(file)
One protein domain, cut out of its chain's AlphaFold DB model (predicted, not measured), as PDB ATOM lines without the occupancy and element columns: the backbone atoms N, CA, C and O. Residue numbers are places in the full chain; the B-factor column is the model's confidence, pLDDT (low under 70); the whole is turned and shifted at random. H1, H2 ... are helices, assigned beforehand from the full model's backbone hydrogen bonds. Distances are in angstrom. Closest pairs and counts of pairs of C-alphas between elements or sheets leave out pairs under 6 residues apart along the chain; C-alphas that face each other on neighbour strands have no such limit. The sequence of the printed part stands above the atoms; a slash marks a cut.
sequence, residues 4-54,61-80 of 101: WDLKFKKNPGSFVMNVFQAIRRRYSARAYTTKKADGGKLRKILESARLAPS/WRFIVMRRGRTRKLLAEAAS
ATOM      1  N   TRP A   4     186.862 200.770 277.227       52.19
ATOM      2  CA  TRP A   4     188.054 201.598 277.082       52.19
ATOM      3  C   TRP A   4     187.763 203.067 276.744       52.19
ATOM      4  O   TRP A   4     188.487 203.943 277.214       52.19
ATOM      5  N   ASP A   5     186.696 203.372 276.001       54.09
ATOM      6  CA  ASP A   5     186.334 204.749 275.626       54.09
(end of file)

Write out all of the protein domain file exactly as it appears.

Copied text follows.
One protein domain, cut out of its chain's AlphaFold DB model (predicted, not measured), as PDB ATOM lines without the occupancy and element columns: the backbone atoms N, CA, C and O. Residue numbers are places in the full chain; the B-factor column is the model's confidence, pLDDT (low under 70); the whole is turned and shifted at random. H1, H2 ... are helices, assigned beforehand from the full model's backbone hydrogen bonds. Distances are in angstrom. Closest pairs and counts of pairs of C-alphas between elements or sheets leave out pairs under 6 residues apart along the chain; C-alphas that face each other on neighbour strands have no such limit. The sequence of the printed part stands above the atoms; a slash marks a cut.
sequence, residues 4-54,61-80 of 101: WDLKFKKNPGSFVMNVFQAIRRRYSARAYTTKKADGGKLRKILESARLAPS/WRFIVMRRGRTRKLLAEAAS
ATOM      1  N   TRP A   4     186.862 200.770 277.227       52.19
ATOM      2  CA  TRP A   4     188.054 201.598 277.082       52.19
ATOM      3  C   TRP A   4     187.763 203.067 276.744       52.19
ATOM      4  O   TRP A   4     188.487 203.943 277.214       52.19
ATOM      5  N   ASP A   5     186.696 203.372 276.001       54.09
ATOM      6  CA  ASP A   5     186.334 204.749 275.626       54.09